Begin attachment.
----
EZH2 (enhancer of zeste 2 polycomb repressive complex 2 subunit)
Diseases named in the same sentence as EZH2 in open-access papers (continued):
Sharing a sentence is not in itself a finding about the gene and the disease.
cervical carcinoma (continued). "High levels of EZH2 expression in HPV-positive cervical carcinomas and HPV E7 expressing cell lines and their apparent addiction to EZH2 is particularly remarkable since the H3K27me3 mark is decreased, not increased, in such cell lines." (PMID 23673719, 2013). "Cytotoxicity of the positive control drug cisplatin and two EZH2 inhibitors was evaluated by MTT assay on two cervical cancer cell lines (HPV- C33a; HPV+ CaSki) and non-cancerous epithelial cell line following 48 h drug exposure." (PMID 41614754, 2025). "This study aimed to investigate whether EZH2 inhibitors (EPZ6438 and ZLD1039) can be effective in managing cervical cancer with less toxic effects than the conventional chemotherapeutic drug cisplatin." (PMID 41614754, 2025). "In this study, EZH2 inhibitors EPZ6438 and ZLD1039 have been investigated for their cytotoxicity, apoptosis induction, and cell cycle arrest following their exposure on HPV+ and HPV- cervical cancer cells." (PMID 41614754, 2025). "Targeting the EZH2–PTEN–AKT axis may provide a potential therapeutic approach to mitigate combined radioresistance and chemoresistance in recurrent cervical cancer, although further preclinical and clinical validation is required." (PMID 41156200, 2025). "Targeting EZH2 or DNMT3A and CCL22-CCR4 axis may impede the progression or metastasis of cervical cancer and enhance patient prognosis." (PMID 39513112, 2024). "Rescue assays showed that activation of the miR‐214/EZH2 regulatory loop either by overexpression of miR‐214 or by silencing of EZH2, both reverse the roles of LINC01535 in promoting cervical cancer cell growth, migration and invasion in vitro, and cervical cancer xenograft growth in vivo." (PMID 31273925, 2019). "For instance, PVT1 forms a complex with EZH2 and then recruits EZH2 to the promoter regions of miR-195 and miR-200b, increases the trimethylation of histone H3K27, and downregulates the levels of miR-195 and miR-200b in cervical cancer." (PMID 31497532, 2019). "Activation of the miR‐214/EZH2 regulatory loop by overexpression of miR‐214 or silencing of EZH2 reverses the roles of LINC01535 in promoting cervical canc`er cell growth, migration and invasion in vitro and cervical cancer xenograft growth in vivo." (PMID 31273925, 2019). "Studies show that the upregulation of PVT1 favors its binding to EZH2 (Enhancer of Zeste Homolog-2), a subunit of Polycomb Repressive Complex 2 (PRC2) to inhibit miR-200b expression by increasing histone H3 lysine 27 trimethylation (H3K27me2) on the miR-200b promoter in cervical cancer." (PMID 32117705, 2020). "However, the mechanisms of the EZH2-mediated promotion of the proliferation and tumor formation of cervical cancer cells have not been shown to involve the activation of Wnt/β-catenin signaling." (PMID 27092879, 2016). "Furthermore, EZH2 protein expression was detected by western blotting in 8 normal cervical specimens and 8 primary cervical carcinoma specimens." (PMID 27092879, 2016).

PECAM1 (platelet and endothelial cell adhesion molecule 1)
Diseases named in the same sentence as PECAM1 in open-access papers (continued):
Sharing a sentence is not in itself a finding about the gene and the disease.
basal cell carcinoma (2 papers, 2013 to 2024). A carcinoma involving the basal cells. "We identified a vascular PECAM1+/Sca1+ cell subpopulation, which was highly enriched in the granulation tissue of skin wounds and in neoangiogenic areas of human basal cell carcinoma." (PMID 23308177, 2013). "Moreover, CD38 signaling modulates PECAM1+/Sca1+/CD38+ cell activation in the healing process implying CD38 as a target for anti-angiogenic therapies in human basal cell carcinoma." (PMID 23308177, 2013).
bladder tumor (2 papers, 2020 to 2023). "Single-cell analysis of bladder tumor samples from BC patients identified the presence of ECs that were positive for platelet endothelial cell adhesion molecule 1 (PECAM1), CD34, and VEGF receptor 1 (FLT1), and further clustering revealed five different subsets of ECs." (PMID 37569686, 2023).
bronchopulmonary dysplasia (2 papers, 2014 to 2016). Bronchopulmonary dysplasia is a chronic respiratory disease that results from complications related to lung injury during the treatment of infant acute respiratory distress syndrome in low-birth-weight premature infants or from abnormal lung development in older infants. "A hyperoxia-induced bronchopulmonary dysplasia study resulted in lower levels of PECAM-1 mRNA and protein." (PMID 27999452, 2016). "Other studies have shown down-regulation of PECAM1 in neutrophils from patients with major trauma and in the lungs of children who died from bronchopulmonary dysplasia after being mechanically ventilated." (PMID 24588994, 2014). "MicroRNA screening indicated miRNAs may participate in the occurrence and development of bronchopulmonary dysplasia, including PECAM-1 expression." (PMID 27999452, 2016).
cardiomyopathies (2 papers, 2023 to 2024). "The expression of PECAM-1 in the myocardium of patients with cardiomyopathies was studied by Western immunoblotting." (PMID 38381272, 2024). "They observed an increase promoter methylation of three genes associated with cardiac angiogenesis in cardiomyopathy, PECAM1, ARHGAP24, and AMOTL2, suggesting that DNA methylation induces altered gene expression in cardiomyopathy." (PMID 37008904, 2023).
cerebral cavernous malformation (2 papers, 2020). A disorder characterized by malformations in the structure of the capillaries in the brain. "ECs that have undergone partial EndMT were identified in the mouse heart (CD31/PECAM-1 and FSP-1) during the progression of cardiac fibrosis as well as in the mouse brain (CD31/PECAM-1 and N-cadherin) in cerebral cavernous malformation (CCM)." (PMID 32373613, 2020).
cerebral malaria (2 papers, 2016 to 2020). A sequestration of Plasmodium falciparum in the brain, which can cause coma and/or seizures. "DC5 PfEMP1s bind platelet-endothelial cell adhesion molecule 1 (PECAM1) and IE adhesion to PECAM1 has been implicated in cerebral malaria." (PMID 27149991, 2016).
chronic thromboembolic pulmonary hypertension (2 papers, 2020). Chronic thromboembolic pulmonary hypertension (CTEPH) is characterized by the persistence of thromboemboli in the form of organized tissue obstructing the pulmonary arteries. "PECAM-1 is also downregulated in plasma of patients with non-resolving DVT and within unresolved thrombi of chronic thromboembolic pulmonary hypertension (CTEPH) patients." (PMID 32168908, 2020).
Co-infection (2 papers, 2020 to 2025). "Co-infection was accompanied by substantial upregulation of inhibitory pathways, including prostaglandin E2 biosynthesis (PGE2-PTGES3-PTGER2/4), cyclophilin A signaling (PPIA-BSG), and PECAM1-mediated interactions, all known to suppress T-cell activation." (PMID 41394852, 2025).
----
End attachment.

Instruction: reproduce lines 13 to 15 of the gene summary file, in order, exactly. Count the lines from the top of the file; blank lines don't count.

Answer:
cerebral malaria (2 papers, 2016 to 2020). A sequestration of Plasmodium falciparum in the brain, which can cause coma and/or seizures. "DC5 PfEMP1s bind platelet-endothelial cell adhesion molecule 1 (PECAM1) and IE adhesion to PECAM1 has been implicated in cerebral malaria." (PMID 27149991, 2016).
chronic thromboembolic pulmonary hypertension (2 papers, 2020). Chronic thromboembolic pulmonary hypertension (CTEPH) is characterized by the persistence of thromboemboli in the form of organized tissue obstructing the pulmonary arteries. "PECAM-1 is also downregulated in plasma of patients with non-resolving DVT and within unresolved thrombi of chronic thromboembolic pulmonary hypertension (CTEPH) patients." (PMID 32168908, 2020).
Co-infection (2 papers, 2020 to 2025). "Co-infection was accompanied by substantial upregulation of inhibitory pathways, including prostaglandin E2 biosynthesis (PGE2-PTGES3-PTGER2/4), cyclophilin A signaling (PPIA-BSG), and PECAM1-mediated interactions, all known to suppress T-cell activation." (PMID 41394852, 2025).